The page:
“Then Noah began farming and planted a vineyard. He drank of the wine and became drunk, and uncovered himself inside his tent. Ham, the father of Canaan, saw the nakedness of his father, and told his two brothers outside. But Shem and Japheth took a garment and laid it upon both their shoulders and walked backward and covered the nakedness of their father; and their faces were turned away, so that they did not see their father’s nakedness. When Noah awoke from his wine, he knew what his youngest son had done to him. So he said, ‘Cursed be Canaan; A servant of servants He shall be to his brothers.’ He also said, ‘Blessed be the LORD, the God of Shem; And let Canaan be his servant'” (Gen 9:20-26).

If Ham was the one who did something wrong, why does Noah curse Canaan? The larger context may provide the answer. Bible scholars have noticed several parallels between the Flood Narrative and the destruction of Sodom and Gomorrah. In both cases, God’s judgment leads large-scale destruction (Gen 6:11-13, 17; 9:11, 15; 19:13-14, 29). In both stories, a single family is saved because God remembers (Gen 8:1; 19:29). Both stories end with a narrative about a father who is too drunk to know about his children’s sexually inappropriate exploits towards him (Gen 9:21, 24; 19:32–35). In the case of Lot, the daughters’ night with their father results in two offspring, Moab and Ben-ammi, whose descendants become the enemies of the people of Israel. Given the fact that “discovering the nakedness of one’s father” in Leviticus 20:11 means to sleep with one’s mother (see Gen 9:22), Genesis 9:20-26 tells us in a round-about way that Ham slept with Noah’s wife. Canaan is not only the cursed offspring of this illicit union, his descendants become one of Israel’s greatest enemies (the Canaanites). So is there any light at all in these horrific stories? Yes. In the midst of the terrible darkness, both stories refer to key people in the Messiah’s genealogy: Shem, from whom comes Abraham (Gen 9:26; 11:10-26); and Moab from whom comes Ruth (Gen 19:37; Ruth 4:18-22). The darkness of human sin can never extinguish the bright light of God’s redemptive plan for humanity.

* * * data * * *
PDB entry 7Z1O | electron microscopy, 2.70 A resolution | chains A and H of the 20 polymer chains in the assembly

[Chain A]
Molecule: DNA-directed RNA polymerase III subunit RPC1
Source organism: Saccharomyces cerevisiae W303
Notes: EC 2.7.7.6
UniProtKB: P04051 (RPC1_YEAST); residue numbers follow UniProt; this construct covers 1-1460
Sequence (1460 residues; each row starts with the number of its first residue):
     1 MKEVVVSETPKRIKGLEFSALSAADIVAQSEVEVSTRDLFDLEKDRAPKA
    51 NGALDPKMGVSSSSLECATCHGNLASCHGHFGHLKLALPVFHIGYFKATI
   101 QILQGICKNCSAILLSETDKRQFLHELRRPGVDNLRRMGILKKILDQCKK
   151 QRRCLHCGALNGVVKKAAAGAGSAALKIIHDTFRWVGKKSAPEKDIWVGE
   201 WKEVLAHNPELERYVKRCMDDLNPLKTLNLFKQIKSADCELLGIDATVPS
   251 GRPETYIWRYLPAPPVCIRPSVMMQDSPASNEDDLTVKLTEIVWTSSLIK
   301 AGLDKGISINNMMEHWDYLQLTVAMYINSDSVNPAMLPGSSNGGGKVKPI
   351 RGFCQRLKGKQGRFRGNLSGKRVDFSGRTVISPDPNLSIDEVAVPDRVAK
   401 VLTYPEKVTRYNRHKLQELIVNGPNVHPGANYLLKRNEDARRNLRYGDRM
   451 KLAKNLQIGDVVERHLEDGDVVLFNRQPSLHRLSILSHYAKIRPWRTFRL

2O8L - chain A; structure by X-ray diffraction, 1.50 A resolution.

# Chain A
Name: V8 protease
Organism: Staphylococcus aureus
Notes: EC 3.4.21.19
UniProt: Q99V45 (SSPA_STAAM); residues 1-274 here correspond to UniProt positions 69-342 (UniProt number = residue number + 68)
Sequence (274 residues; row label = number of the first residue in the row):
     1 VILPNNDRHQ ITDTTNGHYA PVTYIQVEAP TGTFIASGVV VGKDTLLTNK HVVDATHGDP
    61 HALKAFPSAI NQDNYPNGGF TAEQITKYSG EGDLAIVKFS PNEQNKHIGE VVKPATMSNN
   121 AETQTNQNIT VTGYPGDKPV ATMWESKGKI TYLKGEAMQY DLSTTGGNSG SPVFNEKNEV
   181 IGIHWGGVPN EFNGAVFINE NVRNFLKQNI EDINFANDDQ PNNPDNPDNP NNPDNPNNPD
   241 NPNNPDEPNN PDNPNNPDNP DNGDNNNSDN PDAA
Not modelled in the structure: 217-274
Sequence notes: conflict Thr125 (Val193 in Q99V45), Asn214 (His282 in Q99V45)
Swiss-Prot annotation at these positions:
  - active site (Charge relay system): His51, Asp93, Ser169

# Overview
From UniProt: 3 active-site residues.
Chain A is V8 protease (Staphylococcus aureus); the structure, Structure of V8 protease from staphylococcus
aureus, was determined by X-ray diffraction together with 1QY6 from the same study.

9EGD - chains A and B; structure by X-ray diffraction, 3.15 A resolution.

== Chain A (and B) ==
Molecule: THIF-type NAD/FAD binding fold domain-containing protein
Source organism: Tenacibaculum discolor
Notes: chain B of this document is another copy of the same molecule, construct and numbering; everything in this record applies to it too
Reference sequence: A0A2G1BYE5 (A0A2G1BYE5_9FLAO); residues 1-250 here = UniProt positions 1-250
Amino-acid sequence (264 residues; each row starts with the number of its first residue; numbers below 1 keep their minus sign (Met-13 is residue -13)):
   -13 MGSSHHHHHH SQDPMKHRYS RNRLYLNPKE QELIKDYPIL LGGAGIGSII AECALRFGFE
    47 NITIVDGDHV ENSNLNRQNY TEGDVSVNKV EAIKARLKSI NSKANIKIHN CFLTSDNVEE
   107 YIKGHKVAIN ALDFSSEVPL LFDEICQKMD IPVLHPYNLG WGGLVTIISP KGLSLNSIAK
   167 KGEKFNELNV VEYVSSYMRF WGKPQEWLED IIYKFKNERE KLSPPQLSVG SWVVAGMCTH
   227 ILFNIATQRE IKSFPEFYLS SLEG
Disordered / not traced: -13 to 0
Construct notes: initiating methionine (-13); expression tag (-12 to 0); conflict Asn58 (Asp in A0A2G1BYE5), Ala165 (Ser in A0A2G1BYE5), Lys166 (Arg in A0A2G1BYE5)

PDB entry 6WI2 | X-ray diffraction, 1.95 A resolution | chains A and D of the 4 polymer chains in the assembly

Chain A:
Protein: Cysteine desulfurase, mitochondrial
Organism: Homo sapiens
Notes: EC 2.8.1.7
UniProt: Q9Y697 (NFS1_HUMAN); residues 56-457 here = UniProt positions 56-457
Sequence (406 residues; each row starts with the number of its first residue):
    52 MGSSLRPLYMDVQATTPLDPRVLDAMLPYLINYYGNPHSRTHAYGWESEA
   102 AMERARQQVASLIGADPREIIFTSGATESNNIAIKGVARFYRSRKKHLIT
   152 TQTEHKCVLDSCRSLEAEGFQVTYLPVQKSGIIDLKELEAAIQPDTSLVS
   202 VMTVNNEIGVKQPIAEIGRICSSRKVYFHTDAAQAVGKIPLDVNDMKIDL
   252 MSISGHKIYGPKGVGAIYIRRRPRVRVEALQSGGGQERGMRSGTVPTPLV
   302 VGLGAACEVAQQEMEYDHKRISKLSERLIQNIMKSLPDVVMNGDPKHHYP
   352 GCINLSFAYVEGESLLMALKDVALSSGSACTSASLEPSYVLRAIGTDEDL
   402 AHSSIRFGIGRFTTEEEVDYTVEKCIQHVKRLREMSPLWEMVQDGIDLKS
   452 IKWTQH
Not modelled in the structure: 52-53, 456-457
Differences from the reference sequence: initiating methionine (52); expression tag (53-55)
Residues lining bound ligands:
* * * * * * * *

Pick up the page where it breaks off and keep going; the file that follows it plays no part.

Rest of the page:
“The Light shines in the darkness, and the darkness did not comprehend it…. There was the true Light which, coming into the world, enlightens every man” (John 1:5, 9).

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